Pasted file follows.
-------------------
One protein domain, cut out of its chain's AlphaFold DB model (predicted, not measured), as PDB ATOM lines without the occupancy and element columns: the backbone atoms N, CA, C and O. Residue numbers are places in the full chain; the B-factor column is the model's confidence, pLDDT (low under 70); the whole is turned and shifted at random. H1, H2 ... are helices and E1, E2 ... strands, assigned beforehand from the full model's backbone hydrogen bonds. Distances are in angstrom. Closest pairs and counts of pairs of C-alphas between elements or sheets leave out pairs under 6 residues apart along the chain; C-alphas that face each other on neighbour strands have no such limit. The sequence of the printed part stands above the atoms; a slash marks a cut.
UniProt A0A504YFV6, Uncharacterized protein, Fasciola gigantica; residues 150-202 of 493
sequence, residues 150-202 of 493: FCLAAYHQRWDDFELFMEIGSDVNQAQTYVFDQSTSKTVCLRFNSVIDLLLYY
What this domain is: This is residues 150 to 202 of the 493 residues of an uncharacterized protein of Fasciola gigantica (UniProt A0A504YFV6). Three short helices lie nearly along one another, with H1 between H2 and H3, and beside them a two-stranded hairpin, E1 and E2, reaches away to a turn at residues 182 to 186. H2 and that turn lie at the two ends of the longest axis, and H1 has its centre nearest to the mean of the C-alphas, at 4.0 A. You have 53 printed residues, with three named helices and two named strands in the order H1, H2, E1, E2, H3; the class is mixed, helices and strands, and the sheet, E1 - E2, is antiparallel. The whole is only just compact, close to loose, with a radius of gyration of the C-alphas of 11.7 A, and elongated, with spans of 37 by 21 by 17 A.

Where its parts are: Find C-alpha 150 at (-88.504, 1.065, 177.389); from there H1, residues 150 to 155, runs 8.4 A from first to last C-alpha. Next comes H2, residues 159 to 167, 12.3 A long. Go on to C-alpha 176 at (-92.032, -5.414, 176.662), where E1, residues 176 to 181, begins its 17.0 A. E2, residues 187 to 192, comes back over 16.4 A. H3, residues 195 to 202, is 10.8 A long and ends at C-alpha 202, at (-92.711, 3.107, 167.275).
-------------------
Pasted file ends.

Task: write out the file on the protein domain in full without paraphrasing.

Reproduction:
One protein domain, cut out of its chain's AlphaFold DB model (predicted, not measured), as PDB ATOM lines without the occupancy and element columns: the backbone atoms N, CA, C and O. Residue numbers are places in the full chain; the B-factor column is the model's confidence, pLDDT (low under 70); the whole is turned and shifted at random. H1, H2 ... are helices and E1, E2 ... strands, assigned beforehand from the full model's backbone hydrogen bonds. Distances are in angstrom. Closest pairs and counts of pairs of C-alphas between elements or sheets leave out pairs under 6 residues apart along the chain; C-alphas that face each other on neighbour strands have no such limit. The sequence of the printed part stands above the atoms; a slash marks a cut.
UniProt A0A504YFV6, Uncharacterized protein, Fasciola gigantica; residues 150-202 of 493
sequence, residues 150-202 of 493: FCLAAYHQRWDDFELFMEIGSDVNQAQTYVFDQSTSKTVCLRFNSVIDLLLYY
What this domain is: This is residues 150 to 202 of the 493 residues of an uncharacterized protein of Fasciola gigantica (UniProt A0A504YFV6). Three short helices lie nearly along one another, with H1 between H2 and H3, and beside them a two-stranded hairpin, E1 and E2, reaches away to a turn at residues 182 to 186. H2 and that turn lie at the two ends of the longest axis, and H1 has its centre nearest to the mean of the C-alphas, at 4.0 A. You have 53 printed residues, with three named helices and two named strands in the order H1, H2, E1, E2, H3; the class is mixed, helices and strands, and the sheet, E1 - E2, is antiparallel. The whole is only just compact, close to loose, with a radius of gyration of the C-alphas of 11.7 A, and elongated, with spans of 37 by 21 by 17 A.

Where its parts are: Find C-alpha 150 at (-88.504, 1.065, 177.389); from there H1, residues 150 to 155, runs 8.4 A from first to last C-alpha. Next comes H2, residues 159 to 167, 12.3 A long. Go on to C-alpha 176 at (-92.032, -5.414, 176.662), where E1, residues 176 to 181, begins its 17.0 A. E2, residues 187 to 192, comes back over 16.4 A. H3, residues 195 to 202, is 10.8 A long and ends at C-alpha 202, at (-92.711, 3.107, 167.275).